Home > General, Travel > Taking A Special Needs Child On a Beach Vacation, The Results Are In: Come Along With Me to the Fireworks Show

Taking A Special Needs Child On a Beach Vacation, The Results Are In: Come Along With Me to the Fireworks Show

If you’re like me, you like to scan the fine print and skip right to the results. When I was younger I did this on my SATs and GREs, and now I read James’s evaluation results and even my bills this way. Only then do I go back and read the details, especially if the results are unexpected. Like my Sprint bill – I can never figure out how the heck the number got so high.

So I’ll save you the trouble and give you the results first. Below is the original list of vacation goals for James from Part 1 (see Taking A Special Needs Child On A Beach Vacation, Part 1), with the outcome beside each one.

1. Dip foot into the ocean. Even a toe. Goal met.

2. Go down one water slide, even a small kiddie slide. Goal met!

3. Wear life jacket and board one water vessel. Goal met!!

4. Go back on the ferris wheel. Goal met!!!

ACADEMICS

Last week we picked James up from school, dumped his stuff in the living room and headed for the car. Of course, I could not resist a quick peek at his final report card. It was his best yet – with the exception of his abysmal math scores James had improved in every area, and even moved up to grade level in Reading. As an added feel-good bonus he brought home an award for Most Positive Attitude – for us this was every bit the success the report card was. Our goals for James all revolve around life skills rather than grades at this point, and what better life skill to excel in than a positive attitude?

FEAR FACTORS

James has obviously been slacking off in this department and fear scores were much lower than anticipated. Here is the list of phobias and their most recent grades:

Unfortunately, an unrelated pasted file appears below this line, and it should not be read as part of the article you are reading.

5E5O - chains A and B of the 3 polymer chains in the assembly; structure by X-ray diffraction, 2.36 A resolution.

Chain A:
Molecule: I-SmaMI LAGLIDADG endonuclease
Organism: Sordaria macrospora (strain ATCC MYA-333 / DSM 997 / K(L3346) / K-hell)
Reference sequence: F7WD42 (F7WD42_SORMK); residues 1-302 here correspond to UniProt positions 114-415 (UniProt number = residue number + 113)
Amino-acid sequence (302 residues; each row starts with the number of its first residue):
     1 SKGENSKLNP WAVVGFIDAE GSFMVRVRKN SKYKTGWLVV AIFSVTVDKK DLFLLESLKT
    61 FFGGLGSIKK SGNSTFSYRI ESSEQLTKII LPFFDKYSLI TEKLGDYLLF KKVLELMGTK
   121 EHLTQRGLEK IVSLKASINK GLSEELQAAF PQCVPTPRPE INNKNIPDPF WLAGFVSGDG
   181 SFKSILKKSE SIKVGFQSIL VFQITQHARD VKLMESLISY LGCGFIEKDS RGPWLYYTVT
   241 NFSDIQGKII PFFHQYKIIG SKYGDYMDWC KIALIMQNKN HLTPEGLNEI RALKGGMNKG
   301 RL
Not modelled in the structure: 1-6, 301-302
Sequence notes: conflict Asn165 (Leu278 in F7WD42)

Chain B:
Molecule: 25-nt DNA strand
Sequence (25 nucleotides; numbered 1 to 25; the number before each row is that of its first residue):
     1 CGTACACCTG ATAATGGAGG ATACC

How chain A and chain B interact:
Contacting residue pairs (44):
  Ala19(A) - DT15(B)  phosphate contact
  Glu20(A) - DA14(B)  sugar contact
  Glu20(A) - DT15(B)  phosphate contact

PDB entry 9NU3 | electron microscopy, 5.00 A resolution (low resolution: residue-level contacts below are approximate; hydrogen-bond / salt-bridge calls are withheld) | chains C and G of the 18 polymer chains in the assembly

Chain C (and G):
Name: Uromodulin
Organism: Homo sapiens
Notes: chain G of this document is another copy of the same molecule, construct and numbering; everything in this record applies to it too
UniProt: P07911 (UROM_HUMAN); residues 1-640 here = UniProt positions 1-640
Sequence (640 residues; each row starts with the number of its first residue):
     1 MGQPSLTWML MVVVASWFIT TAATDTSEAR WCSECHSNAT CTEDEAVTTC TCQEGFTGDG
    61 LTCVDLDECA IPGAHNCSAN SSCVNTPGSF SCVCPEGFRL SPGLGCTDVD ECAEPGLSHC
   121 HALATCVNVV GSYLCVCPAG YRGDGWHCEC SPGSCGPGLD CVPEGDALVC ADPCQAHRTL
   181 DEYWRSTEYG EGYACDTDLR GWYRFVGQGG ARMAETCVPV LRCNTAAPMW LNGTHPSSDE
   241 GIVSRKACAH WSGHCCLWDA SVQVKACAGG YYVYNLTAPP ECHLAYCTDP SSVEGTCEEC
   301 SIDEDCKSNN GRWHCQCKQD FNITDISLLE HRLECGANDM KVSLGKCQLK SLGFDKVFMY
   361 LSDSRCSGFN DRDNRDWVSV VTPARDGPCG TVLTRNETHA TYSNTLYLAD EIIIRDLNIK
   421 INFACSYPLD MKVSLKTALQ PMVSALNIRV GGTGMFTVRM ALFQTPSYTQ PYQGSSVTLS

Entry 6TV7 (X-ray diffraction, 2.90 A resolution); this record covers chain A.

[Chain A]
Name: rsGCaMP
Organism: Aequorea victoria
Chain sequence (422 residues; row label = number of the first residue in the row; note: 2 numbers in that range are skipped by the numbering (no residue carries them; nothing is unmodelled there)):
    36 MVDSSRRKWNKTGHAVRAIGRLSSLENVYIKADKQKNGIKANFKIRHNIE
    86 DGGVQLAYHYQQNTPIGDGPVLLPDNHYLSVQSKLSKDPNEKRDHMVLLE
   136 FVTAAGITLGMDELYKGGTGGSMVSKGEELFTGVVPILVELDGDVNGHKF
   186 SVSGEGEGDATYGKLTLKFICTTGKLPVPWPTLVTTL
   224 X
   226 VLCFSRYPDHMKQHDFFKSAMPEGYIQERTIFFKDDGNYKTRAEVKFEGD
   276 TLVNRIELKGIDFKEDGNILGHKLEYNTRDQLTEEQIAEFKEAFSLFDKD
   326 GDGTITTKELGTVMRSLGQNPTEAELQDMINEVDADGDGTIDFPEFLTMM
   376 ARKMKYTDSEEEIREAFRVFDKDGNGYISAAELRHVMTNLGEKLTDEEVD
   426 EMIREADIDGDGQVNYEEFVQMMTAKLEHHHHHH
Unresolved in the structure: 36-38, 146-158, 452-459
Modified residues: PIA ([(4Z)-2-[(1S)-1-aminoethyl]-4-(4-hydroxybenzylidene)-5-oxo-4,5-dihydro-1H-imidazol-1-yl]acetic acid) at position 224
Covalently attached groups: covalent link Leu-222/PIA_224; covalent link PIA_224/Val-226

Fireworks, or any popping noise in general – B. Fireworks are really quite high on the phobia list. They still required a great deal of coaxing, convincing, explaining and distracting to get James to come with us so they continue to score high as a fear factor. But for the FIRST time ever, we made it through a 4th of July fireworks display with no screaming or running away. Just a whimper here and there and hands over eyes when things got “intense.” Thank you, noise-isolating earbuds – we owe you one.

Life Jackets – D. Tsk, tsk, life jackets. Who would have thought that all of your power lay in a name and a color? Instead of the bright orange life jacket offered by many waterparks and water vessels, we purchased a lightweight, dark blue one ahead of time and renamed it a “boat coat.” We then explained to James that they were totally different from each other. Accepted without question, he wore it out on the Atlantic Ocean.

Balloons – A+. Balloons, there is little room for improvement, truly. On the boardwalk, James would guess where the “pop the balloon with a dart” games would be and run screaming in the other direction. It was very much like the Central Park scenario (see my post about balloon vendors in Central Park) but worse because the balloons pulled sneak attacks, intermingled with all of the other boardwalk games that James loves. Dirty trick, balloons, but well-played.

Getting his ears wet, or basically getting wet above the neck – D-. Upon arrival at the first hotel, we changed into swimwear and headed down to their small but attractive saltwater pool. The depth ranged from 6 inches to 4 feet, so we felt safe ignoring James while acclimating the babies to the water. James informed me, “I went underwater, mom.” I turned, expecting to see the usual “dip his chin in the water and pretend like he went under routine” and was shocked to see him plunge his entire face in the water for 2-3 seconds. By the end of the week, James was putting his entire head, INCLUDING HIS EARS, under water for a couple of seconds. Without encouragement or convincing, though you would have thought we won the lottery the way we were congratulating him afterward. Ironically, he still doesn’t like it when the shower water gets in his ears, hence the D- instead of a full blown F.